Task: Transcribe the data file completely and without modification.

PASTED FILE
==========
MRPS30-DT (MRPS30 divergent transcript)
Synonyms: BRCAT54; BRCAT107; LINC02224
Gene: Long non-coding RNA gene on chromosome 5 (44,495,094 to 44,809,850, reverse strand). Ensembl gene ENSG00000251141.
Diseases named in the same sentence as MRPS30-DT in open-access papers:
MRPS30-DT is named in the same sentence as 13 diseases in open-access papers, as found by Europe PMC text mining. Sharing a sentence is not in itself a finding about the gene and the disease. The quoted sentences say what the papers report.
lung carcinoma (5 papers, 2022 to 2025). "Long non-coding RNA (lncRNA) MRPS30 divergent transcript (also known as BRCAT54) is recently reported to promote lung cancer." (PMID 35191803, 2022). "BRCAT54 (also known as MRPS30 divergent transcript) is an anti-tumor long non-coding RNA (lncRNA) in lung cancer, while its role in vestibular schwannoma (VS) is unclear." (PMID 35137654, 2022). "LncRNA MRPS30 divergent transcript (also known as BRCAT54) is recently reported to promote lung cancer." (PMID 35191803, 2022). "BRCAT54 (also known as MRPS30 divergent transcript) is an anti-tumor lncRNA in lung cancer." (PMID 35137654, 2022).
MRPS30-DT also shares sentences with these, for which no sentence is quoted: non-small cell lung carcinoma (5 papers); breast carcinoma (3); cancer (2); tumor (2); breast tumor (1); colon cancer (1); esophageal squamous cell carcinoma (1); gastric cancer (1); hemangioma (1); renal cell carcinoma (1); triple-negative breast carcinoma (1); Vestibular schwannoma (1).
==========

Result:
MRPS30-DT (MRPS30 divergent transcript)
Synonyms: BRCAT54; BRCAT107; LINC02224
Gene: Long non-coding RNA gene on chromosome 5 (44,495,094 to 44,809,850, reverse strand). Ensembl gene ENSG00000251141.
Diseases named in the same sentence as MRPS30-DT in open-access papers:
MRPS30-DT is named in the same sentence as 13 diseases in open-access papers, as found by Europe PMC text mining. Sharing a sentence is not in itself a finding about the gene and the disease. The quoted sentences say what the papers report.
lung carcinoma (5 papers, 2022 to 2025). "Long non-coding RNA (lncRNA) MRPS30 divergent transcript (also known as BRCAT54) is recently reported to promote lung cancer." (PMID 35191803, 2022). "BRCAT54 (also known as MRPS30 divergent transcript) is an anti-tumor long non-coding RNA (lncRNA) in lung cancer, while its role in vestibular schwannoma (VS) is unclear." (PMID 35137654, 2022). "LncRNA MRPS30 divergent transcript (also known as BRCAT54) is recently reported to promote lung cancer." (PMID 35191803, 2022). "BRCAT54 (also known as MRPS30 divergent transcript) is an anti-tumor lncRNA in lung cancer." (PMID 35137654, 2022).
MRPS30-DT also shares sentences with these, for which no sentence is quoted: non-small cell lung carcinoma (5 papers); breast carcinoma (3); cancer (2); tumor (2); breast tumor (1); colon cancer (1); esophageal squamous cell carcinoma (1); gastric cancer (1); hemangioma (1); renal cell carcinoma (1); triple-negative breast carcinoma (1); Vestibular schwannoma (1).